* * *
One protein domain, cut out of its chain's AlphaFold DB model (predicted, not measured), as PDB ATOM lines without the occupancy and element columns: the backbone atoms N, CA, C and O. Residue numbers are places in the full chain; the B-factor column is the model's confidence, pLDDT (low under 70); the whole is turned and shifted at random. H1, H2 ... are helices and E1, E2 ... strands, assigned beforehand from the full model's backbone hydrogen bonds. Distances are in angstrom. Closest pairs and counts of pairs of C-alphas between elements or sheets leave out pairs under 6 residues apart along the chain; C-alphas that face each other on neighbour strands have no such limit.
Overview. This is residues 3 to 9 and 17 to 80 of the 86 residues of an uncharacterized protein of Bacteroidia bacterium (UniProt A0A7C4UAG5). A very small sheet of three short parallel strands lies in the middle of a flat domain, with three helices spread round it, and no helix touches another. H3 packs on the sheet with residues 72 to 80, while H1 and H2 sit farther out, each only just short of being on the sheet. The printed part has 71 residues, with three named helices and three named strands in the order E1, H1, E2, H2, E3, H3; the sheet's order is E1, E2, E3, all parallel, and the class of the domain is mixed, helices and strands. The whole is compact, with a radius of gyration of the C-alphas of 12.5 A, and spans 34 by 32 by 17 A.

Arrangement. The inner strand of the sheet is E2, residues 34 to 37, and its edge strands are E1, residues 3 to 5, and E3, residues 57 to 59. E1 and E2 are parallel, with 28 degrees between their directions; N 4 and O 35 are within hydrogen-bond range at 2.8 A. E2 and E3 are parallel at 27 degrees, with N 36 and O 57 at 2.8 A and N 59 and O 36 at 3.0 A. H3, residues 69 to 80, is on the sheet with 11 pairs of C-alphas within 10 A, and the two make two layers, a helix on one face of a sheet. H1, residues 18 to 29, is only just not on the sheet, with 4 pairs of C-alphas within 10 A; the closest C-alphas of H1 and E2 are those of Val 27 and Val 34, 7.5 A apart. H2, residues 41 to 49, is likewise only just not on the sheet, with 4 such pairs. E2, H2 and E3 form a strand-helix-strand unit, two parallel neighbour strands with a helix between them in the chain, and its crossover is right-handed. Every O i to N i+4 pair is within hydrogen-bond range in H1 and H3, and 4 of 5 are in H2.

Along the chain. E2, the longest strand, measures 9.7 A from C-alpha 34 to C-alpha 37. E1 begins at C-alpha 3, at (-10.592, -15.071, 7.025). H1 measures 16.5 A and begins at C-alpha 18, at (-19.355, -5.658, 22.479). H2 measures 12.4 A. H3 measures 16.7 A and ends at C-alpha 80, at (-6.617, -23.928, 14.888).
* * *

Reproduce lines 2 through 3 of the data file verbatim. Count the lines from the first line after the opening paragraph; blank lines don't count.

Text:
Arrangement. The inner strand of the sheet is E2, residues 34 to 37, and its edge strands are E1, residues 3 to 5, and E3, residues 57 to 59. E1 and E2 are parallel, with 28 degrees between their directions; N 4 and O 35 are within hydrogen-bond range at 2.8 A. E2 and E3 are parallel at 27 degrees, with N 36 and O 57 at 2.8 A and N 59 and O 36 at 3.0 A. H3, residues 69 to 80, is on the sheet with 11 pairs of C-alphas within 10 A, and the two make two layers, a helix on one face of a sheet. H1, residues 18 to 29, is only just not on the sheet, with 4 pairs of C-alphas within 10 A; the closest C-alphas of H1 and E2 are those of Val 27 and Val 34, 7.5 A apart. H2, residues 41 to 49, is likewise only just not on the sheet, with 4 such pairs. E2, H2 and E3 form a strand-helix-strand unit, two parallel neighbour strands with a helix between them in the chain, and its crossover is right-handed. Every O i to N i+4 pair is within hydrogen-bond range in H1 and H3, and 4 of 5 are in H2.

Along the chain. E2, the longest strand, measures 9.7 A from C-alpha 34 to C-alpha 37. E1 begins at C-alpha 3, at (-10.592, -15.071, 7.025). H1 measures 16.5 A and begins at C-alpha 18, at (-19.355, -5.658, 22.479). H2 measures 12.4 A. H3 measures 16.7 A and ends at C-alpha 80, at (-6.617, -23.928, 14.888).